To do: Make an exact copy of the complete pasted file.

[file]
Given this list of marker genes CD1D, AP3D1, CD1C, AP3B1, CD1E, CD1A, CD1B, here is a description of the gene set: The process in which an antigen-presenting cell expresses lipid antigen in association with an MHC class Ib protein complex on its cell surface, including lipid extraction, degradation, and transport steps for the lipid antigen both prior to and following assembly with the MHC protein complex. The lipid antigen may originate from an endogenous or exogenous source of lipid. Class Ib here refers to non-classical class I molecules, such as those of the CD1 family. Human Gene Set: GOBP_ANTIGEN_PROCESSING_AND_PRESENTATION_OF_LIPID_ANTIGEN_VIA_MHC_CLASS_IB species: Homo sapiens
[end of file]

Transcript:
Given this list of marker genes CD1D, AP3D1, CD1C, AP3B1, CD1E, CD1A, CD1B, here is a description of the gene set: The process in which an antigen-presenting cell expresses lipid antigen in association with an MHC class Ib protein complex on its cell surface, including lipid extraction, degradation, and transport steps for the lipid antigen both prior to and following assembly with the MHC protein complex. The lipid antigen may originate from an endogenous or exogenous source of lipid. Class Ib here refers to non-classical class I molecules, such as those of the CD1 family. Human Gene Set: GOBP_ANTIGEN_PROCESSING_AND_PRESENTATION_OF_LIPID_ANTIGEN_VIA_MHC_CLASS_IB species: Homo sapiens